Location: Floral and Nursery Plants Research Unit
2011 Annual Report
Complete experiments involving cucumber mosaic virus resistance in transgenic Gladiolus plants that contain either the CMV coat protein subgroup 1 or subgroup 2, CMV replicase, or single chain antibodies to the CMV coat protein.
Optimize the transformation system for Easter lilies and Ornithogalum using either the gene gun or Agrobacterium. Develop a transformation system for roots of Easter lilies using Agrobacterium rhizogenes.
Transgenic Gladiolus plants with D4E1 and cpo have been developed using the gene gun and are being grown for challenging with Fusarium in the greenhouse. Gladiolus will also be transformed with various chitinase genes for possible resistance to Fusarium.
Evaluate effectiveness of genetically engineered resistance to Fusarium oxysporum in Gladiolus by comparison to biological control technologies.
Develop Easter lilies that are resistant to the nematode Pratylenchus penetrans, the root lesion nematode. Genes involved in nematode development will be isolated and tested for their ability to kill Pratylenchus penetrans for affect its reproduction using RNAi.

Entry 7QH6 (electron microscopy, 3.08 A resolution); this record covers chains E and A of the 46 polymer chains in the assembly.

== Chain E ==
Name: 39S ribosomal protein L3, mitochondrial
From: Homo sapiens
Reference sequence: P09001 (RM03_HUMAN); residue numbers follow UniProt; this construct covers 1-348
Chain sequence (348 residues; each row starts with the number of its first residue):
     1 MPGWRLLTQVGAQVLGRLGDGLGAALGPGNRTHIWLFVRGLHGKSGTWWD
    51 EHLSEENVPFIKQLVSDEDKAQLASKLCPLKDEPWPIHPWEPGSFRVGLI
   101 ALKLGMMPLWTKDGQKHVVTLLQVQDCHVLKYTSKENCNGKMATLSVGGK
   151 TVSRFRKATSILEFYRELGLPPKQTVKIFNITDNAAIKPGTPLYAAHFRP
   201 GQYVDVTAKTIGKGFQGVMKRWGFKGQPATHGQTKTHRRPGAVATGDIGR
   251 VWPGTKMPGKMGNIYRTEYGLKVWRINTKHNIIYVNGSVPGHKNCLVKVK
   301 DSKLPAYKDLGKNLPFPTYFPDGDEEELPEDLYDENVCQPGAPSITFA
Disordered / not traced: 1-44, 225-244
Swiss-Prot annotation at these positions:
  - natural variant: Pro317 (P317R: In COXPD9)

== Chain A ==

Experiments are being done to determine the conditions for Agrobacterium-mediated transformation of lilies. Transient gus expression with A. tumefaciens has been acheived using bulb scales and basal plates. A. rhizogenes strains R1000 and K599 did not infect lilies.
Fusarium oxysporum has been transformed with three fluorescent reporter genes. The cyan gene was found to be better than the green or yellow fluorescent genes for future studies on studying the interaction of Fusarium with transgenic Gladiolus roots because non-transformed Gladiolus roots fluoresce green. A comparison of transgene expression and resistance using plant extracts and in vitro-grown plants is being made between the transgenic lines of Gladiolus that have the synthetic antimicrobial peptide D4E1. The selected line will be used in a detailed study of the interaction between Fusarium and Gladiolus roots.
It has been difficult acclimating in vitro-grown Gladiolus plants to grow in soil in a greenhouse. Several Metromix, sand, vermiculite, and perlite combinations have been tested for their effect on germination and growth of in vitro-grown corms.